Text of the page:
Responding to a subpoena request from Congress, the Department of Veterans Affairs this week turned over some — but not all — of its investigative findings into a Colorado hospital that blew its construction budget by more than $1 billion.
The documents, which include the transcripts of 18 interviews previously off-limits to lawmakers, could provide new clues about why the unfinished medical complex in Aurora saw its price jump from $604 million to about $1.7 billion.
But congressional aides said the 18 transcripts represent only a fraction of the 71 exhibits that were due to Congress on Thursday. An accompanying letter from a top VA official included the promise that the agency would provide the rest on a “rolling basis.” But it’s unclear how much of the investigation ultimately will become public.
“We request that the Committee keep these documents in a secure location, limit use to those purposes consistent with the Committee’s oversight purpose, and ensure no further disclosure of them,” wrote VA Deputy Secretary Sloan Gibson in a two-page letter to U.S. Rep. Jeff Miller, R-Fla., who chairs the U.S. House Committee on Veterans’ Affairs.
“Further, it is our expectation that this type of sensitive information will not be released or disclosed without prior consultation with the Department,” added Gibson, who indicated he was concerned that publicizing the transcripts could make it harder for future VA investigators to get agency officials to talk.
The incomplete response from the VA represents the latest chapter in a fight between the agency and Congress over the Aurora project. And it drew condemnation from U.S. Rep. Mike Coffman, R-Aurora.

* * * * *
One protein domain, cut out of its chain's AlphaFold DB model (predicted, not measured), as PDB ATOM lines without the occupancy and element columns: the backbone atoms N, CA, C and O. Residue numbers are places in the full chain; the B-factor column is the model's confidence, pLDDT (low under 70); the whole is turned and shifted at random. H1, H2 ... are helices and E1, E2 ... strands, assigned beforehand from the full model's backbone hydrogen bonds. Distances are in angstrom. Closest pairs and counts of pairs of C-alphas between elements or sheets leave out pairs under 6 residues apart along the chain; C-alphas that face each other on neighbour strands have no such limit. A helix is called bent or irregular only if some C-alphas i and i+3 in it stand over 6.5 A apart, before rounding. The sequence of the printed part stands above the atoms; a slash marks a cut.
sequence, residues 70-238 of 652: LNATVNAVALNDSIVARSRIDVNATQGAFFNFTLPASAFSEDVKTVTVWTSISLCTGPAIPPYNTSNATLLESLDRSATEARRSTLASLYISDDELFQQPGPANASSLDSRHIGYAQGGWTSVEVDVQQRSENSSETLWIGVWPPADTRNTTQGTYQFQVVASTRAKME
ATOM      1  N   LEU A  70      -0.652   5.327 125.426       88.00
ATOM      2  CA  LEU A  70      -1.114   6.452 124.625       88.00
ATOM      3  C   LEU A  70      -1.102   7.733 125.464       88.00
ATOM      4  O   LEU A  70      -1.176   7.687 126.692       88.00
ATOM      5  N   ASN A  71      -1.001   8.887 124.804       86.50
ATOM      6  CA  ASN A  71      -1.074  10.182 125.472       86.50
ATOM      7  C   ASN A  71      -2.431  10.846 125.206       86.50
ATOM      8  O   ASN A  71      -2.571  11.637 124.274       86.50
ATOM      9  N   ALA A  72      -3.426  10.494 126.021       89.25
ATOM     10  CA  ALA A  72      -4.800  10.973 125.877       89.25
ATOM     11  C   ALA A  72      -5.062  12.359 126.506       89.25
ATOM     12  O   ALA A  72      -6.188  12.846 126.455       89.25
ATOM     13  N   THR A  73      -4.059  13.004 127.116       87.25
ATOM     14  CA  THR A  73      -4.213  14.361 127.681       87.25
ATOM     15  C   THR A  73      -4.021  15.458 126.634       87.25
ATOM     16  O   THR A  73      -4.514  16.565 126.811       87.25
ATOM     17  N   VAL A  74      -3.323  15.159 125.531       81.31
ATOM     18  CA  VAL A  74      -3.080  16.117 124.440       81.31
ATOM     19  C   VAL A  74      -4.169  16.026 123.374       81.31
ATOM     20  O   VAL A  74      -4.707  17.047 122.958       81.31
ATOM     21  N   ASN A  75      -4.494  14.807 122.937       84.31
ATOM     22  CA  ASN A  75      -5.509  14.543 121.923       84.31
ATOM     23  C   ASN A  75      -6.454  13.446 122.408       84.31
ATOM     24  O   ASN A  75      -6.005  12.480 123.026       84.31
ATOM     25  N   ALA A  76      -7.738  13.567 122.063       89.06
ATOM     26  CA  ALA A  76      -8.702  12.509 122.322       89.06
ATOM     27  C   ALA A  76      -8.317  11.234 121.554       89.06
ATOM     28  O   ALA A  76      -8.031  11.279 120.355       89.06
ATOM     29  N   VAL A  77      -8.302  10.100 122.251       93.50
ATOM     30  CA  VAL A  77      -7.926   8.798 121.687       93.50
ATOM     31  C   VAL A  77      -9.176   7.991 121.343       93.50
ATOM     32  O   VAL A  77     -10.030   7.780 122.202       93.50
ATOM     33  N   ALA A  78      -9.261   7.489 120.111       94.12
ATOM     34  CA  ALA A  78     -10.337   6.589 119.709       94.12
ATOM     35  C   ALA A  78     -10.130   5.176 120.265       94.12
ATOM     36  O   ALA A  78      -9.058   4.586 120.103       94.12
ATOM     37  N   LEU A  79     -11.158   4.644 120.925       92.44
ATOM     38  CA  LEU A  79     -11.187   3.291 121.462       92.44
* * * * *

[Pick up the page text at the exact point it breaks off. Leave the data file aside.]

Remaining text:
“Over $1 billion in taxpayer money has been wasted on a single construction project,” Coffman said in a statement. “The VA’s attempt to slow walk the (report’s) release is completely illegal and is deeply offensive to both our taxpayers, who are footing the bill, and our veterans, who do not have access to a hospital that was supposed to be completed years ago.”
After the VA announced in March 2015 that the price of the hospital had jumped to about $1.7 billion, lawmakers demanded answers on what went wrong.
In response, the VA launched its own investigation, and in March of this year, the agency said it was done with the inquiry and — to the chagrin of many lawmakers — indicated that no one new at the agency needed to be punished for an effort once dubbed the biggest construction failure in VA history.
Two agency officials retired amid investigations into the project.
Although the agency says it has showed members of Congress its report, the VA previously has refused to make public the findings or release much of its investigative material to lawmakers, a stance that led to the subpoena request this month.
Separate investigations by The Denver Post and the VA Office of Inspector General identified several reasons for the massive price hike: notably, poor oversight, an overly expensive design and rampant mismanagement.
The VA now expects to finish the project in January 2018 and plans to have it fully functioning later that year.